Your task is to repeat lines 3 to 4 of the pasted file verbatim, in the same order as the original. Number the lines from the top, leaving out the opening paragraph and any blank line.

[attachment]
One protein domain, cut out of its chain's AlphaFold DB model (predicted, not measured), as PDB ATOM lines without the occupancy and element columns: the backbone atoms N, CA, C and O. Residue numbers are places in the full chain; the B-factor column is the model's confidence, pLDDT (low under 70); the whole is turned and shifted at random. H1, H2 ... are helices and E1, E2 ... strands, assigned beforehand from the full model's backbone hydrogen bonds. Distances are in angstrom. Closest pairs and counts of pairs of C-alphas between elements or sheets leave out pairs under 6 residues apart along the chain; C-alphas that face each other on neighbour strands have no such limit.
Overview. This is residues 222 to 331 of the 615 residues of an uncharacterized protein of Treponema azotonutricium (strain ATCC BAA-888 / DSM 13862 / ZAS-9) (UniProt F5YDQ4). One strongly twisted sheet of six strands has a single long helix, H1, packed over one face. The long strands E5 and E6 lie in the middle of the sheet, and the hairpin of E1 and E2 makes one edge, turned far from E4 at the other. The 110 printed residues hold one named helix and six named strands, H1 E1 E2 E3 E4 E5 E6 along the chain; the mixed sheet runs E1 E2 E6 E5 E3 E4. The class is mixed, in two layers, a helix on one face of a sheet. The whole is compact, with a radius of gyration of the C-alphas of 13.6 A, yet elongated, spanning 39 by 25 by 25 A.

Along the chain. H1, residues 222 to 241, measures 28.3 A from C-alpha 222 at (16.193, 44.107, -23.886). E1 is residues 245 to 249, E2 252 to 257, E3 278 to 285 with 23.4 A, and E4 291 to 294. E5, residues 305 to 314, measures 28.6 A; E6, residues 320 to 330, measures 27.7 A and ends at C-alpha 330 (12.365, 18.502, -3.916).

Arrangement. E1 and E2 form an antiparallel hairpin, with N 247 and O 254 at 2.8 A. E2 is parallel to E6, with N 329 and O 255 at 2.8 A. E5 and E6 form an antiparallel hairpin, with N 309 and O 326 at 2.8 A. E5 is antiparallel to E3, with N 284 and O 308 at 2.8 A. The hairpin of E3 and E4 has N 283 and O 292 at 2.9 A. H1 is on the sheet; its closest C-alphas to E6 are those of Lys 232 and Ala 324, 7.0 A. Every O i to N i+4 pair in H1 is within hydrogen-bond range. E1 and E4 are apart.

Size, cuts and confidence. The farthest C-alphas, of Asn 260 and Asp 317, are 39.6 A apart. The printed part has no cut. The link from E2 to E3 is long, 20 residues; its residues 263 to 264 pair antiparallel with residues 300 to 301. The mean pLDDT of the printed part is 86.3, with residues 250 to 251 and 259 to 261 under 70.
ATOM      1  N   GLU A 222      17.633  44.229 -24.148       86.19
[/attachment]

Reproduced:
Arrangement. E1 and E2 form an antiparallel hairpin, with N 247 and O 254 at 2.8 A. E2 is parallel to E6, with N 329 and O 255 at 2.8 A. E5 and E6 form an antiparallel hairpin, with N 309 and O 326 at 2.8 A. E5 is antiparallel to E3, with N 284 and O 308 at 2.8 A. The hairpin of E3 and E4 has N 283 and O 292 at 2.9 A. H1 is on the sheet; its closest C-alphas to E6 are those of Lys 232 and Ala 324, 7.0 A. Every O i to N i+4 pair in H1 is within hydrogen-bond range. E1 and E4 are apart.

Size, cuts and confidence. The farthest C-alphas, of Asn 260 and Asp 317, are 39.6 A apart. The printed part has no cut. The link from E2 to E3 is long, 20 residues; its residues 263 to 264 pair antiparallel with residues 300 to 301. The mean pLDDT of the printed part is 86.3, with residues 250 to 251 and 259 to 261 under 70.